"I struck up a relationship with the owner of the company and I am from the old school and we knew a lot of the old operators and people and whatnot," he added. "I explained to him doing what Atlas machines had to offer. We went over the specs in detail and he was very pleased in what he saw. So, we brought the machine down here and it has been working ever since and been spotless."
He noted that machines have gotten more complicated as time went on.
"Any construction equipment has gotten more complicated over the years, and it has gone beyond the ability of the standard operator to really understand well," he said. "Even though they design it for the benefits, it gets confusing. It just does and at the end of the day, all they are looking to do is lift things up and put them down. That is all this machine does. It grabs something over here and moves it over there. That is all the operator is concerned about. So, when they over-complicate it in some of their controls and their systems, it freaks them out a little bit."
Raimo said that in many respects it is a breath of fresh air dealing with Peter Menner, Jim Gill and New Millennium Rentals.
"It is a small group of guys that just understand what it means to be good to a customer," he said.
Raimo spoke about the history of JFR Salvage. He said he started out baling newspaper and sorting metal, but did everything at the business.
"In those days, my dad was in the office and I was out there, so I was the torch man," he said. "I was the bailer, I was the greaser, I was the mechanic. I was running the equipment, whatever. And then my son, when he came along, he did the same thing. He broke in as a laborer, then a greaser, then an operator. He actually passed away … that is why he is not here."
He spoke about a time that they made their own guillotine shears because of the money involved. In 1973 in Easton, they had a Logan shear that was $550,000.
"Well, my dad came up here and we bought two scrap IBS and he welded together a head," Raimo said. "We took pistons out of an old crane that broke and used the two pistons. So, what would happen is you would lay the pipe we were cutting down on a long table and this was all fabricated welded. And then we would use our forklift, our loader with the fork in the pipe moving the pipe ahead."
He added that this was all automatic on the regular machines.
"When we opened JFR Salvage, the entire industry was using cable cranes," he added. "My dad was the first one to put magnets and grapples on all of our hydraulic excavators, eliminating the dangerous cables and having a machine that anybody could run. The cable machines were very dangerous and you needed a highly experienced operator. When I hired Dale Houck 47 years ago, he had never run a machine in his life. That was the birth of the material handler and once other people saw what we were doing, it caught on."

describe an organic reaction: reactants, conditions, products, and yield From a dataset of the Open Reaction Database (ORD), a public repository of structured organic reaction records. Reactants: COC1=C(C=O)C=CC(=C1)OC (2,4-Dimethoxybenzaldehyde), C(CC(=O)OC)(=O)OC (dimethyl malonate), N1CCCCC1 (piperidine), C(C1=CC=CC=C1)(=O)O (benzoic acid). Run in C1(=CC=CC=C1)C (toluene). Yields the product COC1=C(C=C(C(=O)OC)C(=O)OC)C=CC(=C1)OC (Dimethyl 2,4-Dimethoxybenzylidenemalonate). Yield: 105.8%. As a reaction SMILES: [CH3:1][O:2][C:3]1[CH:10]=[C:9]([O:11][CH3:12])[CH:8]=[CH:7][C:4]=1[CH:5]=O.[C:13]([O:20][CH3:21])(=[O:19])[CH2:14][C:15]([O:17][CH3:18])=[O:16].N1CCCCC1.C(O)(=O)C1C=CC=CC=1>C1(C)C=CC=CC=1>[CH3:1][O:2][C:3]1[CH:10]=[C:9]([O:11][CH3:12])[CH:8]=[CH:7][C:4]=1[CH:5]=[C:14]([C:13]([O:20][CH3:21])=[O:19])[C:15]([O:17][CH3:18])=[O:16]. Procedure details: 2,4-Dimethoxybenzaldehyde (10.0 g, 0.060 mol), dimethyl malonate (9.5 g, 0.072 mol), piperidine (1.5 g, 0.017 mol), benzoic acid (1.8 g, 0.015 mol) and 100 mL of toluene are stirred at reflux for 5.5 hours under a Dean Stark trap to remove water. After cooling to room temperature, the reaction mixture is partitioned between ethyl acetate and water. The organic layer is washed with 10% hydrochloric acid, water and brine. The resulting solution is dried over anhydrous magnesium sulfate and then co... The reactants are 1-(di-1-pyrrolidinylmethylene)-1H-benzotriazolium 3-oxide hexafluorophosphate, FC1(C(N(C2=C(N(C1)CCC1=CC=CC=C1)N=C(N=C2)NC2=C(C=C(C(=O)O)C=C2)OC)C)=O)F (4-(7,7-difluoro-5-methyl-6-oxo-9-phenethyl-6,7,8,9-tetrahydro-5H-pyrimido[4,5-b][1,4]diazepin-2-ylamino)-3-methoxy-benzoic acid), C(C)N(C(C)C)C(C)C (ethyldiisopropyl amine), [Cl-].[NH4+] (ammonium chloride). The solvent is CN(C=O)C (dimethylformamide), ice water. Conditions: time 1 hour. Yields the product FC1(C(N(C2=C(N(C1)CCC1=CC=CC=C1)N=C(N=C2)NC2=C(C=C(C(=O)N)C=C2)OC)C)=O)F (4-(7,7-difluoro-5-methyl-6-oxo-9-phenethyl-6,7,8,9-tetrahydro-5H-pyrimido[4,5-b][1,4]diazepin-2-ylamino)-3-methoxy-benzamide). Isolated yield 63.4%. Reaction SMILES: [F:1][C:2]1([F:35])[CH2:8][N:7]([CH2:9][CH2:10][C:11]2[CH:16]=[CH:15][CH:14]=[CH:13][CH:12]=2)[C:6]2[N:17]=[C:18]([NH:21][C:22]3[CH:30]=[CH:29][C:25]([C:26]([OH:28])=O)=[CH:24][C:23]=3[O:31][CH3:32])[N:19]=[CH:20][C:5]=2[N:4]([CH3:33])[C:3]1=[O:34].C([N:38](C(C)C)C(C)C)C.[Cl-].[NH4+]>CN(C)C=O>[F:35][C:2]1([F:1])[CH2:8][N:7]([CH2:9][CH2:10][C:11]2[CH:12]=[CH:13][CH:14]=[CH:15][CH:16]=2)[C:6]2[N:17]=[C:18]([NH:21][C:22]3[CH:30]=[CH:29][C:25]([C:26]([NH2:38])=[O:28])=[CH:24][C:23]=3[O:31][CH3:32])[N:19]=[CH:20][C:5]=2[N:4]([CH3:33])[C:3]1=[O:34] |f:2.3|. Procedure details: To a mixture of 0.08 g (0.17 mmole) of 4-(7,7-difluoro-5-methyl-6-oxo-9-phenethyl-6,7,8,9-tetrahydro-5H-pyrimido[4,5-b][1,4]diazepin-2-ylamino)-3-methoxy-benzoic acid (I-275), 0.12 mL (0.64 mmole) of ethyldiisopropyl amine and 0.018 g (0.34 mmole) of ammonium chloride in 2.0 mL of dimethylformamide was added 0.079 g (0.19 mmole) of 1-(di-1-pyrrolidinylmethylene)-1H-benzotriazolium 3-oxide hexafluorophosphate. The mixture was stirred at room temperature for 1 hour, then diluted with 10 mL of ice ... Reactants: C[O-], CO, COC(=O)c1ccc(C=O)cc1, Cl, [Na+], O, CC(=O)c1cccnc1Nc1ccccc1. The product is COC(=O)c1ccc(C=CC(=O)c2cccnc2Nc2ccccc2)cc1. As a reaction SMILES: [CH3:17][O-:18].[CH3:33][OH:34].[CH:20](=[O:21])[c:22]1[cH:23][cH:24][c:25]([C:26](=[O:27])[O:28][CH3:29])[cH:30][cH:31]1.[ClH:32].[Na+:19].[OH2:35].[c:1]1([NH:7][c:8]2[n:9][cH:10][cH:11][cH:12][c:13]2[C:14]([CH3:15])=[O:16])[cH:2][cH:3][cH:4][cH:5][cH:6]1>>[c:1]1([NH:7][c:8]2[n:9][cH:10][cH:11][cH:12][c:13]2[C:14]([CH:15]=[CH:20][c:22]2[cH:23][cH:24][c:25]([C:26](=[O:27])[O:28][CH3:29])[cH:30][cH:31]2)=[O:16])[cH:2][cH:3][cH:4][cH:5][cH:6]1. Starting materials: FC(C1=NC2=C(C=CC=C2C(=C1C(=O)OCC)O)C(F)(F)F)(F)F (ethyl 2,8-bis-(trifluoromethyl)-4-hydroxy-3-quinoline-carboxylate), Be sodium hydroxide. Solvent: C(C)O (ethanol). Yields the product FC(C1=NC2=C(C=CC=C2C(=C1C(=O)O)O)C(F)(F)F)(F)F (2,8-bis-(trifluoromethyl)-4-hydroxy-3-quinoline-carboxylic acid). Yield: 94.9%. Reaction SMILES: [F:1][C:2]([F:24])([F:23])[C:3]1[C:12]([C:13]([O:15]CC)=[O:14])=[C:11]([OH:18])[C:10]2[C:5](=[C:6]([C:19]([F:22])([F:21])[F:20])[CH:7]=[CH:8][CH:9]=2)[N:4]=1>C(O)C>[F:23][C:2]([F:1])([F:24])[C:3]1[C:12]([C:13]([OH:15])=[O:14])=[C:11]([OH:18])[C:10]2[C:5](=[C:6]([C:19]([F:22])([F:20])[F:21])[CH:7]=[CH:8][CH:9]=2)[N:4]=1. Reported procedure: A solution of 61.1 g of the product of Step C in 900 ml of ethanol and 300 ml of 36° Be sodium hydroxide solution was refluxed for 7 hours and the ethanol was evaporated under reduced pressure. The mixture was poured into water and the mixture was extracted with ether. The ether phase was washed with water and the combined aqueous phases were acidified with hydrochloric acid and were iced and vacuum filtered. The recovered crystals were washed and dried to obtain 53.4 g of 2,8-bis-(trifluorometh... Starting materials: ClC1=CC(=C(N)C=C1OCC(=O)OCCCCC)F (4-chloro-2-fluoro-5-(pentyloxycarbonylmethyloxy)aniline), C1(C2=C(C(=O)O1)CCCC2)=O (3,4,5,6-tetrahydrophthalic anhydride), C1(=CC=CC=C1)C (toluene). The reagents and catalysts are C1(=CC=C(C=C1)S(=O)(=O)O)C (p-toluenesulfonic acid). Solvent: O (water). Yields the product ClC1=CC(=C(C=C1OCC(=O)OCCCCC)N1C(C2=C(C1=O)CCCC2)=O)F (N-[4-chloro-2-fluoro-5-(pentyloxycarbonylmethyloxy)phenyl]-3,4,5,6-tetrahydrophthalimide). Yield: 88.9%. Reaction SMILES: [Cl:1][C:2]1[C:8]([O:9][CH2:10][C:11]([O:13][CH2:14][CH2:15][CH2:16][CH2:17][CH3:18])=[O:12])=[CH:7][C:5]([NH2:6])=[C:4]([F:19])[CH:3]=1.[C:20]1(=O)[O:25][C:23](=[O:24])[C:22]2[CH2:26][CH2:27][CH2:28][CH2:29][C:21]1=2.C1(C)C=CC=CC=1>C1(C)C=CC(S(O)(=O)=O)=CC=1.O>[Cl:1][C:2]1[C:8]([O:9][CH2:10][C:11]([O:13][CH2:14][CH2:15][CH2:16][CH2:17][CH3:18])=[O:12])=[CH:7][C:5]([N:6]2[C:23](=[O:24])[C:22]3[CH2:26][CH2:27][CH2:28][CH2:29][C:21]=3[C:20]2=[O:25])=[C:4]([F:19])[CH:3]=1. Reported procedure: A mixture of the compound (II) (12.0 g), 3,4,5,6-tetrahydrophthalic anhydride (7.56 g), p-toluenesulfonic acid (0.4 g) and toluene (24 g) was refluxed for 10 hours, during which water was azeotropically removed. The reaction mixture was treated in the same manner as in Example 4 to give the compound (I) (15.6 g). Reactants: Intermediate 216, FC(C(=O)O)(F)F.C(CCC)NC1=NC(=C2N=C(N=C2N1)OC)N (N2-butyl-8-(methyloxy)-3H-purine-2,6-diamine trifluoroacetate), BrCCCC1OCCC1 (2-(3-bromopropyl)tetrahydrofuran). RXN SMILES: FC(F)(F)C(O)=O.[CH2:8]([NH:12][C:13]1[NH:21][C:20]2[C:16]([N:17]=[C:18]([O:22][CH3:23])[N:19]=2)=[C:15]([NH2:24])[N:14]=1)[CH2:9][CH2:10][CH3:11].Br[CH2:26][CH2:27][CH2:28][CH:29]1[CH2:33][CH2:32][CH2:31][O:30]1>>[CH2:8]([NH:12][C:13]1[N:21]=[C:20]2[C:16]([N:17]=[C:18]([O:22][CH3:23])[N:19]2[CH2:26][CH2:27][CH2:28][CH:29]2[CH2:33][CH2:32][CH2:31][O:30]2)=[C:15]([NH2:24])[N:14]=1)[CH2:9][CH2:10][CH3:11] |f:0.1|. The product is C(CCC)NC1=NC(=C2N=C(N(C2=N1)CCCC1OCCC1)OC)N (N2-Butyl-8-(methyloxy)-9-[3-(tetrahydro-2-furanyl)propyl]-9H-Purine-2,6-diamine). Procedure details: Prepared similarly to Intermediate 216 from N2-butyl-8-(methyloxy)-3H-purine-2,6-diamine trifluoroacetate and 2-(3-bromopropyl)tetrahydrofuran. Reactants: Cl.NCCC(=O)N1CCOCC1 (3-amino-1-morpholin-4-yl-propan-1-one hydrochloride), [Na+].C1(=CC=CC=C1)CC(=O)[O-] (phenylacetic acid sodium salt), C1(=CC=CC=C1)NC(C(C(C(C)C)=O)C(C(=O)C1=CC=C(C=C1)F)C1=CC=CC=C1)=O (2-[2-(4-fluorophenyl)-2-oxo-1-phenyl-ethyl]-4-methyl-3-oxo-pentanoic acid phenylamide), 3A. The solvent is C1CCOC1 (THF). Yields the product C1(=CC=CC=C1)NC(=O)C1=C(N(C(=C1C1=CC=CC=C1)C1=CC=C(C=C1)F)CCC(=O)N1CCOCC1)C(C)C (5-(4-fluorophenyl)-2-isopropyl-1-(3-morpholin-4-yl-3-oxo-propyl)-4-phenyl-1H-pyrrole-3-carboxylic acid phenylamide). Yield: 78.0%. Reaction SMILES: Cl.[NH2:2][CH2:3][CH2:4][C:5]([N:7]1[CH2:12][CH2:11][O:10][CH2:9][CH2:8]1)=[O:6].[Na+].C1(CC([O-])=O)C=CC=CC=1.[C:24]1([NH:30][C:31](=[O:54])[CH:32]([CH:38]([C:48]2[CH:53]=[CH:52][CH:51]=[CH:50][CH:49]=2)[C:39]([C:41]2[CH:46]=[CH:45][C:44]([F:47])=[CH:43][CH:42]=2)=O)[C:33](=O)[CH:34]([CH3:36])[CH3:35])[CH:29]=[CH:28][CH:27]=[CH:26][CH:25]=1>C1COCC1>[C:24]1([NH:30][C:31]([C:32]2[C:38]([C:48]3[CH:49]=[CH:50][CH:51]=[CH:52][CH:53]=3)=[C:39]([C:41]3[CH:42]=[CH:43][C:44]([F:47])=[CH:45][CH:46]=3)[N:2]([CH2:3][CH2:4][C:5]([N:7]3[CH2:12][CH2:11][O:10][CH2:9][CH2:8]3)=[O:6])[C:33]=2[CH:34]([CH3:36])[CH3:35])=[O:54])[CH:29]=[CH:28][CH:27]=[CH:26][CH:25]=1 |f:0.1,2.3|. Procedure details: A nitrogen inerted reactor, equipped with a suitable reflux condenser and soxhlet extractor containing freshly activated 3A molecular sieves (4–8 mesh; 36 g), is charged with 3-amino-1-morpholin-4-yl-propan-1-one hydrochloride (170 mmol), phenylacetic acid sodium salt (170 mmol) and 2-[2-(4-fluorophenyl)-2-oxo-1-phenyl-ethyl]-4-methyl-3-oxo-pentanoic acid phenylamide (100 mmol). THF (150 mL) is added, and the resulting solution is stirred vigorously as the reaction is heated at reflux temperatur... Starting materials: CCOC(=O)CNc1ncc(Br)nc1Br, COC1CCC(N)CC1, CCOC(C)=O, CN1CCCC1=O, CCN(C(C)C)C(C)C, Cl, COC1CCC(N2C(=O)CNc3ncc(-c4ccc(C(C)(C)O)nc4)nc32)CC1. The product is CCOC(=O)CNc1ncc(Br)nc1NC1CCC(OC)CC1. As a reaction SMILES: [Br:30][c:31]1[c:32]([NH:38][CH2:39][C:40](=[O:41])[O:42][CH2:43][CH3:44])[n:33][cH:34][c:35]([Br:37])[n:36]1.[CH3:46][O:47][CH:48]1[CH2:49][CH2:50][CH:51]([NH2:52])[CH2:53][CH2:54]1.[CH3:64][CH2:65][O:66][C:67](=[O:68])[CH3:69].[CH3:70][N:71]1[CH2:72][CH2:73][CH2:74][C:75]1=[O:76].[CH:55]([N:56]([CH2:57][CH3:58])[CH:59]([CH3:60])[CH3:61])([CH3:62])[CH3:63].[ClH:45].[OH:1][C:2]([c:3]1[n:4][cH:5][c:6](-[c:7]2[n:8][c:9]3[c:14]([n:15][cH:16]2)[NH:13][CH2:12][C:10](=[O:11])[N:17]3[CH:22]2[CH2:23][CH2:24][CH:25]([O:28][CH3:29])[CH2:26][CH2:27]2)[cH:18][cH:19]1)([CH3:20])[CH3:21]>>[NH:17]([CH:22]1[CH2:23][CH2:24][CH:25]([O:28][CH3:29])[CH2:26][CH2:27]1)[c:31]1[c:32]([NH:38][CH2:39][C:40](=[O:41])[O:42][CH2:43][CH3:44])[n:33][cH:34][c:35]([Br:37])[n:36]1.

"And Dale [Houck], who was out there for 47 years, as he would move the pipe ahead, somebody sitting in the crane would push the lever, the head would come down, cut the pipe off, go back up, push it and that is how we made our own shear. It cost us about $20,000 … I mean he was an innovator. I will give all that credit to my old man. I did not think of any of that stuff."
He said that safety was always a concern with his father, as it still is with him.
"I tell people — new people when they start here — we do not want anybody getting hurt," he said. "Yeah, it is nice to be fast, but do not go fast if you are going to jeopardize your safety."
Today, Raimo said that 30 to 40 percent of his business is industrial accounts, where containers are placed for pickup.
"But 60 percent of our business is what we call peddler trade," he said. "Your margins are much greater when you deal with the peddlers. And, the peddlers, you know, are just people wanting to make a living. And people that embrace that end of the business do extremely well. Big corporations do not treat the peddlers with any degree of respect … Well, here those people are embraced and loved and respected and they love that treatment and they deserve it. I mean they are people feeding me, putting food on my table."
He is thankful to have customers who have been coming back for 47 years.
"We grew up together here and they are still coming," he said. "Now, what does that say? Obviously, if they got screwed over they would not be here anymore. I got a loyal customer base."
And Gill is pleased to have a customer returning to him and New Millennium Rentals, as well.
"Now we have a strong and reliable relationship with a great JFR Salvage with New Millennium Rentals and the Atlas material handling line," he said.
(All photographs in this article are Copyright 2021 Construction Equipment Guide. All Rights Reserved.) CEG